Police Let Go Suspected Assassins of Iranian Ex-Premier
PARIS (AP) _ Two Iranians now suspected of assassinating ex-Iranian Prime Minister Shahpour Bakhtiar were briefly detained at one point by French and Swiss police but released because the slaying had not been discovered yet, police sources said today.
The two were still in France as of Sunday and may still be in the country, French police sources said.
Mohammed Azadi, 31, and Ali Rad Vakili, 32, spent at least three nights in different hotels in southern France after being turned away from Switzerland on Wednesday because their Swiss visas were forged, according to the sources.
The two men, believed to be members of a hit squad sent to France to assassinate Bakhtiar, tried to enter Switzerland on Wednesday, using Turkish passports bearing the names Ali Kaya and Musa Kocer, the sources said.
French police and Swiss Justice Department officials said they were detained and turned over to French police, who released them a short time later because they had valid French visas, according to French police sources.
The next day Bakhtiar, 76, was found dead at his home in a western Paris suburb. His throat had been cut. Coroners said he had been dead since Tuesday night.
Bakhtiar’s chief aide, Fouroush Katibeh, was also stabbed to death at the house around the time three Iranian men, including Azadi and Vakili, visited Bakhtiar.
The third man, Farqoum Boyer Ahmadi, a former Bakhtiar employee whose car was found in central Paris on Thursday with traces of blood in it, has disappeared.
Ahmadi had access to Bakhtiar without prior appointment, and police believe he was either an accomplice in the slaying or was coerced into helping the killers get into the house.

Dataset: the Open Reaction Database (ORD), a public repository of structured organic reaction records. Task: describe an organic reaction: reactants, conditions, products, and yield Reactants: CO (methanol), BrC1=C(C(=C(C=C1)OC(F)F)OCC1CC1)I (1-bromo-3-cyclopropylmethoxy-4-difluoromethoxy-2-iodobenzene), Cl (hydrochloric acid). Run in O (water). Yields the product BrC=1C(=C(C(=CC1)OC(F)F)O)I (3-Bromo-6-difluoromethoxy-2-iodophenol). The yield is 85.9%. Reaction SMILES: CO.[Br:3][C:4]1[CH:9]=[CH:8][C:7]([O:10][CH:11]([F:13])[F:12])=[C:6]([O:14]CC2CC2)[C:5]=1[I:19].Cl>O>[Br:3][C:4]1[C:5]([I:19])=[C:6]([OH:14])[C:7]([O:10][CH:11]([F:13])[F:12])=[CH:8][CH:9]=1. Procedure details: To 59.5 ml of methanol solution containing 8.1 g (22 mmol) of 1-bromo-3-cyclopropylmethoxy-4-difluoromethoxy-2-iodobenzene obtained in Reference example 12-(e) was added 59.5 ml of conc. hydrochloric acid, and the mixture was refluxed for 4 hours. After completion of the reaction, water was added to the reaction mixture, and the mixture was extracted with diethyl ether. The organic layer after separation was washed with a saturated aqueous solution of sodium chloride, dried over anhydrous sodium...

The night of the killings, torn articles of clothing, some bloodied, and shreds of Iranian passports were found in the Bois de Boulogne, a sprawling woods just outside Paris, police sources said.
A prostitute discovered the items and notified police after hearing about Bakhtiar’s death on the news, the sources said, adding that police believe at least Azadi and Vakili went to the woods to get rid of their clothes and passports.
After police released photographs of the three suspects, a taxi driver reported that he took Azadi and Vakili to the town of Sallanches in southern France on Wednesday evening, according to the Interior Ministry.
They were also seen Friday near a train station in Valence, southern France, where they were believed to be trying to escape to Italy, and again on Sunday in Valence, the ministry said Tuesday.
Iranian exiles - including former President Abulhassan Bani-Sadr and Reza Pahlavi, son of the former Shah of Iran - have blamed the killings on the Tehran government.
The People’s Mujahedeen, an Iranian opposition group, claimed Azadi and Vakili belong to an assassination wing of Iran’s Islamic Revolutionary Guards.
Iran has officially denied involvement in Bakhtiar’s slaying and blamed it on rivalry between opposition groups, or as a plot to undermine Tehran’s improving relations with the West.
Bakhtiar was the last prime minister for the Shah of Iran before the Islamic revolution toppled the Shah and brought Ayatollah Ruhollah Khomeini to power in 1979.
Bakhtiar survived an Iranian-ordered attempt on his life in 1980 that left a neighbor and French police officer dead.